difficult to build up enough speed / energy to complete the manoeuvre satisfactorily.
Start the bunt as per
initial attempts at looping i.e. high and into wind but a little further out. The main
reason for carrying out the first attempts into wind is that the wind will assist the
model during the recovery phase. Start the manoeuvre with a dive to build up speed and
then level out. Gradually re-apply down elevator to enter the manoeuvre taking care to
keep the wings level. As the manoeuvre progresses continue to gradually increase the down
elevator until the model is again in level flight where upon the elevator control is
returned to neutral. Too much down elevator at the bottom of the bunt could result in the
model rolling out of the manoeuvre. Most embarrassing if the advice high and wide has not
been followed. Fully symmetrically sectioned models will require less down elevator than
less symmetrically sectioned models. The main problems encountered when performing a bunt
are similar to those for a loop i.e. not entering the manoeuvre wings level and as a
consequence screwing out.
The spin is best
described as a stalled spiral dive. It requires plenty of height and for the model to be a
good distance out from the slope. A lot of height is lost in a spin and the model gets
blown back towards the slope during it. For a model to spin satisfactorily it must have a
minimum of rudder elevator control. Aileron elevator controlled models generally do not
spin very well as it is difficult to establish the required spin speed necessary to keep
the model in the fully stalled condition. Spins with aileron elevator controlled models
generally end up with the model in a spiral dive and an even greater loss of height.
To enter the spin point
the model into wind and slowly ease the elevator back to gently enter a
stall. At the point of the stall apply FULL up elevator, FULL left or right aileron and
FULL rudder in the same direction as the aileron. To exit the spin return the controls to
neutral and recover from the ensuing dive. Most models will come out of a spin without
needing to use anti-spin rudder or aileron. If however nothing is happening after half
turn of returning the controls to neutral apply opposite rudder until the spin stops and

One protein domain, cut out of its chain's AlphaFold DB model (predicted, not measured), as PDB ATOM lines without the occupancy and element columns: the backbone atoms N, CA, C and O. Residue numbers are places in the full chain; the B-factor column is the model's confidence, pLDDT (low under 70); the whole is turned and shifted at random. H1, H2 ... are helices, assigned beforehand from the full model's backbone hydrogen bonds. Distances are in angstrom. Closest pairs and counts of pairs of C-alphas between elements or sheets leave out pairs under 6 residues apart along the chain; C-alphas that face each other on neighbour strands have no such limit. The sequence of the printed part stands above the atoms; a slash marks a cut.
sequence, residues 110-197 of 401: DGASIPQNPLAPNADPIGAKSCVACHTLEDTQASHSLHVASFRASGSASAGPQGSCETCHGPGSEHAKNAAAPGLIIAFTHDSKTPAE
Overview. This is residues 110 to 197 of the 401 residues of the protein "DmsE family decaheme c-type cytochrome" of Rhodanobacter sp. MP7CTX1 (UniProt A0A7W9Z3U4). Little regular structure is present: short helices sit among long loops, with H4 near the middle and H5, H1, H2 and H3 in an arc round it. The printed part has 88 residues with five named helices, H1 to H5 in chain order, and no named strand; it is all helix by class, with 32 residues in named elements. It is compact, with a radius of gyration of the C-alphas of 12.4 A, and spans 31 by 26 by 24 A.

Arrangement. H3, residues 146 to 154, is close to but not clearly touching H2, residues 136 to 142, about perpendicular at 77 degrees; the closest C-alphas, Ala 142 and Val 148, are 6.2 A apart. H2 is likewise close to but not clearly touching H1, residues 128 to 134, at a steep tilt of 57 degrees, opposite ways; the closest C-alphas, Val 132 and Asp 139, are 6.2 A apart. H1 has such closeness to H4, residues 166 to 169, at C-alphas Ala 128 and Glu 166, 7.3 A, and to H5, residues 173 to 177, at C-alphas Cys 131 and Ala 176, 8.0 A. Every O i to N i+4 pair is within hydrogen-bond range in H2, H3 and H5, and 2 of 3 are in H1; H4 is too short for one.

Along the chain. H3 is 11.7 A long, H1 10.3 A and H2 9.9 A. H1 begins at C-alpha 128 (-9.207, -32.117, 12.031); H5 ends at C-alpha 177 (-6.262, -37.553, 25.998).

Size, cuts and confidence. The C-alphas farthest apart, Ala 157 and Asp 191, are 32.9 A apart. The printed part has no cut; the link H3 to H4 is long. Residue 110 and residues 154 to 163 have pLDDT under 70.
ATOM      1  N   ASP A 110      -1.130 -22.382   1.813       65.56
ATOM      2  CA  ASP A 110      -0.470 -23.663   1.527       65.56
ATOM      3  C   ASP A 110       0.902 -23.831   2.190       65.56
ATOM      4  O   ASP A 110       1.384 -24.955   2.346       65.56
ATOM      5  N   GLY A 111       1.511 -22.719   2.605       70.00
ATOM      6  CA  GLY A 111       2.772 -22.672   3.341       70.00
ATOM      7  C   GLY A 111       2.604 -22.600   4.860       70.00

then use up elevator to recover from the resulting dive. The secret to a good recovery is
knowing how many turns or fractions of a turn the model takes to stop spinning so that the
model can be recovered into wind. This angular movement is then used to determine when the
controls are neutralised i.e. if a model takes half a turn to recover then the controls
are neutralised when you can see the top of the model. This is very important as a
downwind recovery will often require a panic turn into wind to avoid colliding with the
Inverted spins are
similar to upright spins except that the rudder and aileron controls are crossed
i.e. applied in opposite directions as the rudder control is reversed when upside down.
Recovering inverted is quite difficult and will require considerable practice as the
normal control neutrals cannot be used as a reference points.
The essence of good
aerobatic flying is planning, positioning and empathy with the model. Smooth control
movements and efficient use of the available energy are also fundamental ingredients. I am
not a competition aerobatic pilot so my methods may differ from those of the experts.
Aerobatics are an important part of flying, they build confidence and increase flying
skill. The purpose of this article is to remove some of the mystique of aerobatic flying
and encourage you, the average modeller, to broaden your aerobatic horizons and have a go.
The manoeuvres described hear are not the only ones there are many more. Try inventing
some of your own and stringing them together to form a montage. It goes without
saying however that when performing aerobatics safety must be uppermost in your mind
particularly if there are other flyers and spectators about.
One final point.
Aerobatic flying will show up any inaccuracies in a model's state of trim such as warps of
the flying surfaces, asymmetric control response and out of balance wings etc. so it is
worth spending a little time checking for these problems and sorting them out if you want
the model is to perform at its best.